Costantini, Claudio. Baliani e i Gesuiti: Annotazioni in margine alla corrispondenza del Baliani con Gio. Luigi Confalonieri e Orazio Grassi. Florence: Giunti Barbera, 1969. Contains material on Cabeo’s relations with Baliani.

Dear, Peter. Discipline and Experience: The Mathematical Way in the Scientific Revolution. Chicago: University of Chicago Press, 1995.

Heilbron, John L. Electricity in the 17th and 18th Centuries: A Study of Early Modern Physics. Berkeley: University of California Press; reprint, Mineola, NY: Dover, 1999.

Ingegno, Alfonso. “Cabeo, Niccolò.” In Dizionario Biografico degli Italiani. Vol. 15. Rome: Istituto della Enciclopedia Italiana, 1972. An excellent general treatment.

Maffioli, Cesare S. Out of Galileo: The Science of Waters 1628–1718. Rotterdam: Erasmus, 1994. Discusses Cabeo in relation to Castelli and Baliani on the practical hydraulics of canals and rivers.

Moscovici, Serge. L’Expérience du mouvement: Jean-Baptiste Baliani disciple et critique de Galilée. Paris: Hermann, 1967.

Pumfrey, Stephen. “Neo-Aristotelianism and the Magnetic Philosophy.” In New Perspectives on Renaissance Thought: Essays in the History of Science, Education, and Philosophy inMemory of Charles B. Schmitt, edited by John Henry and Sarah Hutton. London: Duckworth, 1990.

Sommervogel, Carlos, et al., eds. Bibliothèque de la Compagnie de Jésus. 12 vols. Louvain: Éditions de la Bibliothéque S.J., 1960. See vol. 2.

Thorndike, Lynn. A History of Magic and Experimental Science. 8 vols. New York: Columbia University Press, 1923–1958. Vols. 7 and 8 contain useful paraphrases of parts of Cabeo’s works.

Peter Dear

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Cabeo, Niccolo

Cabeo, Niccolo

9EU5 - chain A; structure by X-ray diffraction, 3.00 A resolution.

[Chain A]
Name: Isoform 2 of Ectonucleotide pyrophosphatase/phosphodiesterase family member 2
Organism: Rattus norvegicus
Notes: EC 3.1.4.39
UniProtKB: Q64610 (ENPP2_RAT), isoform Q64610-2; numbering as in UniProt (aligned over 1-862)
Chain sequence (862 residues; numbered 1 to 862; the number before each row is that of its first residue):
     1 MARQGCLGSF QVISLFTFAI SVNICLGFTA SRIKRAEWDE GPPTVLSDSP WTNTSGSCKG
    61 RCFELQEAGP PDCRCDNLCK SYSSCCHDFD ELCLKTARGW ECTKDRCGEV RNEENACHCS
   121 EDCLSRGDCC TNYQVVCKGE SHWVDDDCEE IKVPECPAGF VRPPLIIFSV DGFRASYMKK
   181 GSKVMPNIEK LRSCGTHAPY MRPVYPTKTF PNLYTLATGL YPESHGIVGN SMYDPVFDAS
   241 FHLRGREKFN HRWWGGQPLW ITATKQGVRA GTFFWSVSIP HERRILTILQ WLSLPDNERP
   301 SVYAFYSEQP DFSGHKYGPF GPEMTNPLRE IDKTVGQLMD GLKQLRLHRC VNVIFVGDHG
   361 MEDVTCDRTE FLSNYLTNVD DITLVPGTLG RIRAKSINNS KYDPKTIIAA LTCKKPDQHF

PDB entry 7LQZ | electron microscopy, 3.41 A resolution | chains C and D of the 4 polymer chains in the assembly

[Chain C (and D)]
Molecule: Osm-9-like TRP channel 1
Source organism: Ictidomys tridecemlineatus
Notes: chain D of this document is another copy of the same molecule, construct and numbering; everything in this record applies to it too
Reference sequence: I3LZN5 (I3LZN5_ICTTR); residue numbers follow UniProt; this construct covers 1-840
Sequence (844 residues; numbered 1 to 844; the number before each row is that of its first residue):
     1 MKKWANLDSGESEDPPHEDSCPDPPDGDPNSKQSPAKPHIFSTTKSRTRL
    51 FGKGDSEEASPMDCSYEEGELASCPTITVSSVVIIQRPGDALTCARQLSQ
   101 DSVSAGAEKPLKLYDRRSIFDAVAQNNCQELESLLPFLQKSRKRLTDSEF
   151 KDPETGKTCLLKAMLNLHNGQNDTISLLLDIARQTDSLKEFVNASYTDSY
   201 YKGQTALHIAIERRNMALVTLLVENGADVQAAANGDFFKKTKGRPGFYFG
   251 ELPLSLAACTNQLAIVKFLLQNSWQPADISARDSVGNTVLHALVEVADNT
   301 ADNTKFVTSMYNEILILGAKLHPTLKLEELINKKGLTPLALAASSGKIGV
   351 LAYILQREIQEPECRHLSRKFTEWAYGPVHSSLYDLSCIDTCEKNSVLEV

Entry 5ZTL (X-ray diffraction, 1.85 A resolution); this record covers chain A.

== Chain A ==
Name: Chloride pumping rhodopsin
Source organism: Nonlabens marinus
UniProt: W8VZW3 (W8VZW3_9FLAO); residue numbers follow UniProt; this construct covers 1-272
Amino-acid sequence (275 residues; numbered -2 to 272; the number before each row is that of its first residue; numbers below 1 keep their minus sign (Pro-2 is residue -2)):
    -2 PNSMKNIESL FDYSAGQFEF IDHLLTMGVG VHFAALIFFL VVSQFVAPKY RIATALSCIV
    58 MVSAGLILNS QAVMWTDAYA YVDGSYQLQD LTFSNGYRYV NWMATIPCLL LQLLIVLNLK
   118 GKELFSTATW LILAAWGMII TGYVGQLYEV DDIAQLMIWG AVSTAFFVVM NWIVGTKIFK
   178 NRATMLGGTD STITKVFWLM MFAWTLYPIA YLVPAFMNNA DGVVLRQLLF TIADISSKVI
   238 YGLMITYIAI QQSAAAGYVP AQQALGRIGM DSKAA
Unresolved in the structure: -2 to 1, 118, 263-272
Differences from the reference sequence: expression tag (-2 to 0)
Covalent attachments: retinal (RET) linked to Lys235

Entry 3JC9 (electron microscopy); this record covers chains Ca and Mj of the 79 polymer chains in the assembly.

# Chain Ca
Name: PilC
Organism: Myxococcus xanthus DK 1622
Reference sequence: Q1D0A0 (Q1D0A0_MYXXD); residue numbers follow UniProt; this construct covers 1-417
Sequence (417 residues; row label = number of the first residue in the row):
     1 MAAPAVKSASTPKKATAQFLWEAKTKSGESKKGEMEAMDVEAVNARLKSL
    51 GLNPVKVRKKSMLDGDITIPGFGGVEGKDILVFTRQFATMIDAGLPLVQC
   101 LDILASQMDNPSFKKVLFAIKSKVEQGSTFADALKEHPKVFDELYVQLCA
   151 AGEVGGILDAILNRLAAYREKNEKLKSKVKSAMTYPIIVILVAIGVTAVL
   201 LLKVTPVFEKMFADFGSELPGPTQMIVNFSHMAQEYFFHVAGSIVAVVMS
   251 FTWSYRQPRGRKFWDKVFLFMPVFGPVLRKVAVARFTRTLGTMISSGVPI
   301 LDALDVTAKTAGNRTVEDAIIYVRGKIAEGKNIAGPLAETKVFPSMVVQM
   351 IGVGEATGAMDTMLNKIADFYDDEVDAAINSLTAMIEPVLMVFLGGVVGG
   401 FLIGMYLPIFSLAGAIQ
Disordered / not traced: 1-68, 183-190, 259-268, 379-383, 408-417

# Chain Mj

(b. Ferrara, Italy, 26 February 1586; d. Genoa, Italy, 30 June 1650),

meteorology, magnetism, mathematics.

A Jesuit, Cabeo taught moral theology and mathematics in Parma, then was a preacher in various Italian cities until he settled in Genoa, where he taught mathematics. He published two major works, Philosophia magnetica and In quatuor libros meteorologicorum Aristotelis commentaria.

Cabeo is remembered mainly because in Genoa he became acquainted with Giovanni Battista Baliani, who at the fortress of Savona had experimented with falling weights, which, although of different heaviness, took almost the same length of time to reach the ground. Cabeo interpreted these experiments perhaps too broadly and was therefore the indirect cause ofother experiments conducted by Vincenzo Renieri, who refers to them in a letter of 13 March 1641 to Galileo. These experiments, however, showed considerable differences in time of descent because of air resistance. Renieri wrote that he had undertaken them “because a certain Jesuit writes that [two different weights] fall in the same length of time.” Galileo wrote in the Discorsi e dimostrazioni matematiche intorno a due nuove scienze (Edizione Nazionale delle Opere, VIII, 128) that to conduct such experiments “Involves some difficulties” and referred to descent along an inclined plane and to the oscillations of a pendulum. Thus Vincenzo Viviani’s account of the results of Galileo’s experiments that involved dropping different weights from the top of the bell tower in Pisa seems to be completely unfounded.

BIBLIOGRAPHY

I. Original Works. Cabeo’s books are Philosophia magnetica in qua magnetis natura penitus explicatur, et omnium quae hoc lapide cernuntur, causae propriae afferuntur… (Ferrara, 1629); and In quatuor libros meteorologicorum Aristotelis commeniaria…(Rome, 1646).

II. Secondary Literature. Galileo Galilei, Discorsi e dimostrazioni matematiche intorno a due nuove scienze, Adriano Carugo and Ludovico Geymonat, eds. (Turin, 1958), p. 689, note; and see Carlos Sommervogel, Bibliothèque de la Compagnie de Jésus, II, pt. 1 (Brussels-Paris, 1891).

Attilio Frajese